Cries because she couldn’t imagine life without her children, but people treat her like they’re a punishment. Cries because she doesn’t want to be pitied. Cries because she and her husband are perfectly capable of supporting their family, but that doesn’t seem to matter. Cries because they assume she’s just irresponsible. Cries because she’s tired of the “funny” comments. Cries because she minds her own business. Cries because sometimes she doubts herself and wonders if she should have stopped 2 kids ago. Cries because people are rude. Cries because all she wants to do is live in peace.
Another woman: 40, one child
Image credits: Victoria_Borodinova (not the actual photo)
People say to her, “Only one? You never wanted any more?” “I’m happy with my one,” she says calmly, a rehearsed response she’s given more times than she can count. It’s pretty believable. No one would ever suspect that alone, she cries… Cries because her one pregnancy was a miracle. Cries because her son still asks for a brother or sister. Cries because she always wanted at least 3. Cries because her second pregnancy had to be terminated to save her life. Cries because her doctor says it would be “high-risk.” Cries because she’s struggling to care for the one she has.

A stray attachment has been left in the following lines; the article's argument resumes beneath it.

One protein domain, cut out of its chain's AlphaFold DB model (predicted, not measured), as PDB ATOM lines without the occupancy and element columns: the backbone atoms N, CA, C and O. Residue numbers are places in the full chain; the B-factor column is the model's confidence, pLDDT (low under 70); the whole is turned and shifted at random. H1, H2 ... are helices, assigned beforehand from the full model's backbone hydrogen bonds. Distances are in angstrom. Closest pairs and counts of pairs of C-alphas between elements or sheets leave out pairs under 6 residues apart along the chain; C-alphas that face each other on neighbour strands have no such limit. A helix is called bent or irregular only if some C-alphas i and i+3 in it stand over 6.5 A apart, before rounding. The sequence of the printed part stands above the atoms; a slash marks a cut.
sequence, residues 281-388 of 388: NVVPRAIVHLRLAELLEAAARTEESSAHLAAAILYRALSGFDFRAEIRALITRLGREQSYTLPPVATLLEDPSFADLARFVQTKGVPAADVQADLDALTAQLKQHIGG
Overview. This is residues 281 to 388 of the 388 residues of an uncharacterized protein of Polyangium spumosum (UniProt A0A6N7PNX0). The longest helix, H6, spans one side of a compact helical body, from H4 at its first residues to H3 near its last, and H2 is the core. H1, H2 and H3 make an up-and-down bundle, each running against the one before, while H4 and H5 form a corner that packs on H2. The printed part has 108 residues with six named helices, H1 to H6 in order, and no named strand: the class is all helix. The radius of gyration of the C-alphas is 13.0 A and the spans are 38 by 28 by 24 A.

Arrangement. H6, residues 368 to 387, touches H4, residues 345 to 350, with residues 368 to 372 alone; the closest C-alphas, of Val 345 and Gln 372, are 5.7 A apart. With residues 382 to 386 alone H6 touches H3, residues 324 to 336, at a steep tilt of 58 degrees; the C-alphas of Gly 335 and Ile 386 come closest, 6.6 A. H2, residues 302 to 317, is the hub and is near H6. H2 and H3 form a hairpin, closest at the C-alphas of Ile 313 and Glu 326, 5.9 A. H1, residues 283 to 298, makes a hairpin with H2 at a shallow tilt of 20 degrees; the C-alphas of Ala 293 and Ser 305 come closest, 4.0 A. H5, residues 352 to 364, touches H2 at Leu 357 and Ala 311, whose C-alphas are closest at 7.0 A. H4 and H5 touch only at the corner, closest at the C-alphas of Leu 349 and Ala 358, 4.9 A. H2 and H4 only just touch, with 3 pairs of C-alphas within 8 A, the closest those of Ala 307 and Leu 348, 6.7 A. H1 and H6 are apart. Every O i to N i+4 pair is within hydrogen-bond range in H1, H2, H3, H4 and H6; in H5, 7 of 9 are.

Cries because her husband died and she hasn’t found love again. Cries because her family thinks one is enough. Cries because she’s deep into her career and can’t step away. Cries because her postpartum depression was so intense. Cries because she had to have a hysterectomy. Cries because she wants another baby, but can’t have it.
These women are everywhere. They are our neighbors, our friends, our sisters, our co-workers, our cousins. They have no use for our advice or opinions. Their wombs are their own. Let’s respect that.
Image credits: Joey Thompson (not the actual photo)
When asked about the best response a woman could give to these questions, Nadirah said it depends on how comfortable she is being confrontational. “She could be direct and say that’s a rude and inappropriate question, but not everyone feels comfortable saying that, especially to a respected elder in the family. In that case, it may be easier to say as little as possible. If someone asks when she’s having a baby, she could say ‘Whenever the time is right,’ and change the subject. Keep it short and sweet, but never feel forced to share private information.”
Nadirah also added that when she first published this text, she got a lot of feedback from women who don’t want children. “They felt left out of the conversation. That wasn’t my intention. This is written the way it is because it’s based on real conversions I’ve had around the topic of wanting children. But of course, we should all show the same respect to women who do not want children. Their body, their choice.”